It is important to know what kind of parameters are used when a potential corporate customer is being assessed for risk by a European bank. Your new corporate bank account will be defined by the bank’s risk assessment of your company. After an accurate customer risk assessment the bank will determine the type of bank account you can open, the terms and the charges you will pay. The bank will also monitor your transactions according to the level of risk your company presents.
When considering a new corporate customer banks assess the potential risk of your company using specific parameters including examining your payments to see where you are sending and receiving funds to and from. They will also look at the supporting documents to see that the payments are legitimate. The bank will want to know who your company receives funds from and what products or services they are paying for. They will look at the company invoices, orders and agreements to verify your receipt of funds.
Generally if your company is considered high risk you will have a hard time finding a bank to accept your application for a corporate account. When high risk companies are accepted as new bank customers the terms and conditions that apply to the account are stringent.
Factors considered by European banks when assessing a new corporate customer’s risk level:
- Type of business ownership structure of the company being assessed: When making a risk assessment banks want to know the complexity of your business ownership structure – are there several holding companies? What jurisdiction are the holding companies in and are they offshore? What nationality are the owners? Are there real directors or nominees? What is the company’s legal structure? Is the company owned by a sole proprietor, partners, a corporation or LLC?
- Type of Industry the potential new corporate bank account holder is involved in: The bank assessing your company will want to know what your company does. Which industry does your company belong to? Is it a high-risk industry like gaming? Is your business online or offline? Is your company licensed according to the law? Is your business part of a tightly controlled industry like agriculture?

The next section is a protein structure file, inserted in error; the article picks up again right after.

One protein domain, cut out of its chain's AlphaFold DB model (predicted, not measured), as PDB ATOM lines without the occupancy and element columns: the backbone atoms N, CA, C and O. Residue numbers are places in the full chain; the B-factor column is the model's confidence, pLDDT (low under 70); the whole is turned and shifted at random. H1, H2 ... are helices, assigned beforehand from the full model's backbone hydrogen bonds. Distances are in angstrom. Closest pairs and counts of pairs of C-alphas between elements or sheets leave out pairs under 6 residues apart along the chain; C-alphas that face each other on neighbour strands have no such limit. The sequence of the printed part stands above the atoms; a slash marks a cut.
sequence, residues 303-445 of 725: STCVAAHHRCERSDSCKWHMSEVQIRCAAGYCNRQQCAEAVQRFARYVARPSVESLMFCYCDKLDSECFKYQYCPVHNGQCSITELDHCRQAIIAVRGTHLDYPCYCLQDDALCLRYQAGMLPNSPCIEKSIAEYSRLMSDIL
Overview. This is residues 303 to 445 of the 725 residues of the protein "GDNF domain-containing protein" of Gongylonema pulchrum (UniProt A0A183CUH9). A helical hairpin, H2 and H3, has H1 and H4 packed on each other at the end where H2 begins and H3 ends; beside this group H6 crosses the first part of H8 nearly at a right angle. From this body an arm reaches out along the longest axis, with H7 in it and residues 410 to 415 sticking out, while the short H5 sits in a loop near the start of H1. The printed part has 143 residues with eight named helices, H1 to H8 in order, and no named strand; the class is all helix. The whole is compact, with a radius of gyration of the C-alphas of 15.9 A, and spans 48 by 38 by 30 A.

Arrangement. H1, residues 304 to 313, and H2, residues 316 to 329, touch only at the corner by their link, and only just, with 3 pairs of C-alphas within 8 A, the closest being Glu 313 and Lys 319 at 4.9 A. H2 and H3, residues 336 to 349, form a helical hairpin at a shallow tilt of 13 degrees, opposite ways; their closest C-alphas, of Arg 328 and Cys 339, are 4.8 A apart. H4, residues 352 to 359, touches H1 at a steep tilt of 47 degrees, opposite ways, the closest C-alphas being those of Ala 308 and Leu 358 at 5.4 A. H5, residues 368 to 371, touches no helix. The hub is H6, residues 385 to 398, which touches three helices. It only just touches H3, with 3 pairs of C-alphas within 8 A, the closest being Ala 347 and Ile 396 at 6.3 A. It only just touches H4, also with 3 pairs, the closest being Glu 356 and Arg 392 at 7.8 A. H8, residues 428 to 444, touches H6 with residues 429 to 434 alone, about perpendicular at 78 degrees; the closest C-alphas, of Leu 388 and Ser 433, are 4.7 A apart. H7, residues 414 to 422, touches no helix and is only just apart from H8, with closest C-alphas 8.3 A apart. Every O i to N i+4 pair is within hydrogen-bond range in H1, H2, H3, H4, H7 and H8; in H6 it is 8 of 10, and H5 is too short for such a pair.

- Official address of the potential new corporate customer: The banks will want to know your company’s legal address? It will want the real address of the company; the place where business is conducted on a day-to-day bases? Companies with an address that is used only for letterhead and official purposes but not as the actual place-of-business will be deemed high risk. Banks often require proof of address in the form of a utility bill, property receipt, lease agreement or similar document.
- What is the company’s gross income: During risk assessment the bank will want to know the company’s monthly turnover? The higher the turnover the higher the risk.
- How many employees does your company have: Banks consider larger companies with a substantial staff low risk and companies owned by a sole proprietor are considered higher risk. Larger companies are considered more stable and less likely to fail.
- How many years has the company existed: Older companies have a track record to back up the legitimacy and endurance of their business. The paper trail, reviews, public information and online data of an established company will be assessed to see if the company is high, medium or low risk. On the other hand a company that has only recently been set-up will have little to show for it and so will usually be considered high risk.
Age, size, company turnover, ownership structure, address and type of industry are just a few of the parameters taken into account when a bank runs a customer risk assessment. A customer risk assessment determines the terms and conditions of your new Euro corporate bank account as well as the fees and ongoing monitoring of your account. For this reason bank customer risk assessments are extremely important.